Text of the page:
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    Sale 7590

    Valuable Manuscripts and Printed Books

    4 June 2008, London, King Street

  • Lot 35

    ST DOMINIC, in an initial I, cutting from an ILLUMINATED MANUSCRIPT ON VELLUM

    Price Realised  

    Estimate

    ST DOMINIC, in an initial I, cutting from an ILLUMINATED MANUSCRIPT ON VELLUM

    [Verona, c.1500]
    520 x 189mm overall, 176 x 144mm initial ground. The initial staves with a blue mask and red vase and corbel extending as red, green and blue acanthus are set against a burnished gold ground, hairline tendrils with leaves and flowerheads and golden disks beside border; as if visible through an embrasure in the burnished gold ground the saint stands in an extensive and hilly landscape, he holds a book and a lily and has a golden star on his forehead, on the verso two lines of music of square notation on a four-line stave of red above two lines written in black ink in an gothic bookhand, rubrics in red (laid down onto card, section of verso with text visible, smudge to mask in stave, small losses and abrasion to gold ground, scratch across top of leafy terminal, small tears apparent above and below border). Framed.

    The decorative forms of the initial and the rectangular picture field cut from the gold ground and with edges shaded as though lit from the upper left are virually signature features of the style of Girolamo Dai Libri (c.1474-1555), the renowned illuminator and painter who, with his father Francesco, dominated book production in Verona from the 1490s to the middle of the 16th century. The convincing bulk and sense of presence of this St Dominic and the detail and complexity of the receding landscape show this initial to date from Girolamo Dai Libri's maturity: as his career progressed his style became more involved and expressive, and his treatment of volume and space more convincing. In his life of the artist Vasari cited the various series of choirbooks Girolamo decorated for churches in Verona, the Veneto and near Naples as his most important commissions.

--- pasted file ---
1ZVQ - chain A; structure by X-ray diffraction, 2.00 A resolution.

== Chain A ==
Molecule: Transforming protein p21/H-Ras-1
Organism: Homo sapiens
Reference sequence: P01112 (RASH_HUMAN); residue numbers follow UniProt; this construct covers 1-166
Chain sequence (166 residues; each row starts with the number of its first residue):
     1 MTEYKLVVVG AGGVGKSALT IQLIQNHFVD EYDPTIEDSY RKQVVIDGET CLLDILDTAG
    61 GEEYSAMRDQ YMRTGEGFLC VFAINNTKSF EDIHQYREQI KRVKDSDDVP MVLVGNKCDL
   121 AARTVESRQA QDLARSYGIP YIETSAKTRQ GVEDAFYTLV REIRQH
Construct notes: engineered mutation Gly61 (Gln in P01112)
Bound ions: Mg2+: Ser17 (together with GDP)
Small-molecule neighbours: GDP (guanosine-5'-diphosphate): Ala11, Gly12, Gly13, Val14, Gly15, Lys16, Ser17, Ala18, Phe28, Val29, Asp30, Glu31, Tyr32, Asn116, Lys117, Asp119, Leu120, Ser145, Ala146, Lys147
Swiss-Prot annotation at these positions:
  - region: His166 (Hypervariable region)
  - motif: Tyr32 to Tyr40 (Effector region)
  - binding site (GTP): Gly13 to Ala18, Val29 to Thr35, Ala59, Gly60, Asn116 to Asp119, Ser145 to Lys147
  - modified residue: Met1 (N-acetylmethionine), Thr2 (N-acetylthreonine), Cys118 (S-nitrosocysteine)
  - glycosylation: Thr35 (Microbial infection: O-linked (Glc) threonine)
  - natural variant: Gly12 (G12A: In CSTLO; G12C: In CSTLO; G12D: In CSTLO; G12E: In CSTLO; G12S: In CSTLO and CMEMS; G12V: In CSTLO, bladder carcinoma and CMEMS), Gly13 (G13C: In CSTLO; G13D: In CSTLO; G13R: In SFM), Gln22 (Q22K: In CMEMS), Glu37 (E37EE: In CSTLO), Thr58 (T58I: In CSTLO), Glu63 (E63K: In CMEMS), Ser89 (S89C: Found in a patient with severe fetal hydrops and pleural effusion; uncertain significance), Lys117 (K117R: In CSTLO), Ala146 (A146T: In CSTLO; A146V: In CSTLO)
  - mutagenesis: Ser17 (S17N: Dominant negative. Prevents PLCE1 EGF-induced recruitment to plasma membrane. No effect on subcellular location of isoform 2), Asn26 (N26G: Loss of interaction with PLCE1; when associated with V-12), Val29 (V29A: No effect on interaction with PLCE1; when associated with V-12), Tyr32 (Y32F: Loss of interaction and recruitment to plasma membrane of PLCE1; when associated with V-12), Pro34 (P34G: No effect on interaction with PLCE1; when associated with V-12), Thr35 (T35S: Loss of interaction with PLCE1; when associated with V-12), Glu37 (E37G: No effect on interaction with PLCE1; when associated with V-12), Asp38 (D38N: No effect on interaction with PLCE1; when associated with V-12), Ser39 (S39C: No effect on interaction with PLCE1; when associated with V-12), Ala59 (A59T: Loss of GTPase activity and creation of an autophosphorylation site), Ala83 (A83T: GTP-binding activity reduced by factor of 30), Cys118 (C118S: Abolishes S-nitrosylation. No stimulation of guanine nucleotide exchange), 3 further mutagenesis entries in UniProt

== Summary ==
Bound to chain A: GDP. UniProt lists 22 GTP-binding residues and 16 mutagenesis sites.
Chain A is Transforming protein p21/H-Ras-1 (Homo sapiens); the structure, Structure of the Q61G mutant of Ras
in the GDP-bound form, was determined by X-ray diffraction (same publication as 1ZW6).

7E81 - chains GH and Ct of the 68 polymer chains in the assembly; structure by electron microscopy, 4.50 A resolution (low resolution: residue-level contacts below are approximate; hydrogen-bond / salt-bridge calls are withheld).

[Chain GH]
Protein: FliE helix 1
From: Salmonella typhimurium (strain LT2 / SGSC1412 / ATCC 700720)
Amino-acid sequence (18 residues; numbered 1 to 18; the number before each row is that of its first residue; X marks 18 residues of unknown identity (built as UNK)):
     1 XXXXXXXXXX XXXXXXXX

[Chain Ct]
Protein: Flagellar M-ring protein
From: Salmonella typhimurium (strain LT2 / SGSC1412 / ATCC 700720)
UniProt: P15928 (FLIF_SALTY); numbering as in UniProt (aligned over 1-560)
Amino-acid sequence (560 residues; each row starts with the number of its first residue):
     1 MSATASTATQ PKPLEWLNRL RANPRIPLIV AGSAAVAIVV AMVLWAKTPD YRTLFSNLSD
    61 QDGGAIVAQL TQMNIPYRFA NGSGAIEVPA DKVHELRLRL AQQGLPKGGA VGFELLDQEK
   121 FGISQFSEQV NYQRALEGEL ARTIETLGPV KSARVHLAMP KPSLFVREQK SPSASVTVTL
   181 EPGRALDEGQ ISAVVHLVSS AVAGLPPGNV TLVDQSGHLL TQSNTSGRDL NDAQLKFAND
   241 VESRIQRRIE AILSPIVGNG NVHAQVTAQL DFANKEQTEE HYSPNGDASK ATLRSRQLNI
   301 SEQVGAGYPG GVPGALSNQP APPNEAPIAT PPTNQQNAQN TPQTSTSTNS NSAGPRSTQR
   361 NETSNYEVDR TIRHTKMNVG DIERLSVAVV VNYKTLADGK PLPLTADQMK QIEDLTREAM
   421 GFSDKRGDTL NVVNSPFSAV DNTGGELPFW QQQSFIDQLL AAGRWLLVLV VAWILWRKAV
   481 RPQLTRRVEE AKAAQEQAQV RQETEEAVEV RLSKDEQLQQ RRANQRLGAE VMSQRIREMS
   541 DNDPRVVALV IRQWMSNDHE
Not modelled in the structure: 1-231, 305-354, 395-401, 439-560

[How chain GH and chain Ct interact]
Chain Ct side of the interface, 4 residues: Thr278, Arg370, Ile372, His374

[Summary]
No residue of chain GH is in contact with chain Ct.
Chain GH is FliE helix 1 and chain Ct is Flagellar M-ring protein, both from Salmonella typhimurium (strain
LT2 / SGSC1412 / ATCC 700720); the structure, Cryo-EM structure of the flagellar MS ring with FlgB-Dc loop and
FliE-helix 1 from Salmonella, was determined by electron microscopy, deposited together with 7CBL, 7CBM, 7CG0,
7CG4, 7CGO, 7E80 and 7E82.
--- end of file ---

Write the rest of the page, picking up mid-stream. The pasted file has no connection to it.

During the first decade of the 16th century Girolamo undertook an increasing amount of work as a painter on a more monumental scale and the convincing solidity and sense of gravitas of this St Dominic relate it to figures in altarpieces he painted, for example the Pala Centrego (Sant'Anastasia, Verona) completed after 1505. The figure is particularly close in handling and feature to the St Peter in one of the small panels by Girolamo recently acquired by the Fondazione Domus per l'Arte Moderna e Contemporanea, Verona: G. Castiglione, 'Duy quadreti di devozione e qualche altra novità per Girolamo Dai Libri', Verona illustrata; Rivista del Museo del Castelvecchio 2007, pp.39-53.


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